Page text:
2017 Jim & Linda Burke Visiting Scholar

Spencer Herrera, Associate Professor of Spanish,

New Mexico State University

Specializing in Chicano Literature, Film, and Culture

 

Taos Talk: Tuesday, May 23, 4PM at the Harwood Museum of Art

“Etched in Wood: Cultural Propaganda and New Mexico True”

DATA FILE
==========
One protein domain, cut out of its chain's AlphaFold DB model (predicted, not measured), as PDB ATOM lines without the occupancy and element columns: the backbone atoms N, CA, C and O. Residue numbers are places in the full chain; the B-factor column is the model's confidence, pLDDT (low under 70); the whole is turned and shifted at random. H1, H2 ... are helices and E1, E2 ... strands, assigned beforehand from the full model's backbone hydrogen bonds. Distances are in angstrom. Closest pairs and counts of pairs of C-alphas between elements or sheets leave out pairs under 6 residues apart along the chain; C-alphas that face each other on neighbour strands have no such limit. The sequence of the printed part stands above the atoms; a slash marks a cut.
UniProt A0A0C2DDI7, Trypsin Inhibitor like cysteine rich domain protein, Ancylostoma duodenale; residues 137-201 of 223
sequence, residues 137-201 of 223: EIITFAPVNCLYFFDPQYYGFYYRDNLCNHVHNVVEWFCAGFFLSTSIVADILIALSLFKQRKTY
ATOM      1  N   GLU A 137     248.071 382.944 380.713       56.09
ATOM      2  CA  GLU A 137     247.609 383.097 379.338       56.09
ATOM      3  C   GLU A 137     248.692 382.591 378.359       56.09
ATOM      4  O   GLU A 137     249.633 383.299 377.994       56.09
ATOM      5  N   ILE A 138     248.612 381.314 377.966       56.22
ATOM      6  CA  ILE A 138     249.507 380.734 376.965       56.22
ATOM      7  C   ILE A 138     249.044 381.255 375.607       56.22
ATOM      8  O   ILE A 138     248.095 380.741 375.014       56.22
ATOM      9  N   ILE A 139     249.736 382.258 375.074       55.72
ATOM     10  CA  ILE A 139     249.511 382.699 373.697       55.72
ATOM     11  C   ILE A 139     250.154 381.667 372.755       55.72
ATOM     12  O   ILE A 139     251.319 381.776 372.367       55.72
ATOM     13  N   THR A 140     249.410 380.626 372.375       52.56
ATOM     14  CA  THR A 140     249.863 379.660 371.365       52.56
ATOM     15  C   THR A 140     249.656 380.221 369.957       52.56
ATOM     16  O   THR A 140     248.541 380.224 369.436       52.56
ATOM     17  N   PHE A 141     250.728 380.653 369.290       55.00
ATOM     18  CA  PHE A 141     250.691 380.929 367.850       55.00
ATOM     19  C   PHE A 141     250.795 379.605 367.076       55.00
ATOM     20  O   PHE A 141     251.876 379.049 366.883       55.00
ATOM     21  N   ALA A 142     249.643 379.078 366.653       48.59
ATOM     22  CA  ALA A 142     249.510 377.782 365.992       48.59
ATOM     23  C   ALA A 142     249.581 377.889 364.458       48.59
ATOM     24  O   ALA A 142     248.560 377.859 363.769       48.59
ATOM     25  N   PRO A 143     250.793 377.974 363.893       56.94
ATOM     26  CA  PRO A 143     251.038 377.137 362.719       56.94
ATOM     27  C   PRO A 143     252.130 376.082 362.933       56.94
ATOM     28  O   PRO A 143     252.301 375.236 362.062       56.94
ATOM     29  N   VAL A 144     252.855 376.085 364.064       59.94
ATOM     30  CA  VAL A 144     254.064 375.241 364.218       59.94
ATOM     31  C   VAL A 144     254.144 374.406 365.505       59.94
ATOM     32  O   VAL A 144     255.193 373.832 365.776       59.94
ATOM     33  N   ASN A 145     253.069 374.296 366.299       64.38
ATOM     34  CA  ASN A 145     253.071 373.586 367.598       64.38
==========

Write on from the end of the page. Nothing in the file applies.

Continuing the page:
The “New Mexico True” tourism campaign can be found in magazines, in airport displays, and on YouTube. Dr. Herrera compares this marketing plan to the U.S. State Department’s cold war-era documentary film And Now, Miguel (1953), which was designed to show a softer, familial side of the American people. It features the Chávez family who live in the small northern New Mexico village of Los Cordovas, near Taos, where they raise sheep. Over half a century later the propaganda efforts have transitioned from a political agenda to an economic one. It is now New Mexico’s state office of tourism that promotes their “New Mexico True” brand that is geared toward “consumer[s],” not political alliances or cultural connections. As the state tourism website asserts, the purpose of “New Mexico True” is to “seek what is true and push past what we know to be false.” Like the sheepherders who carefully tend to their flock, New Mexicans must protect their culture on their terms if it is to endure despite the rapid changes due to growth and technology that threaten their cultural traditions.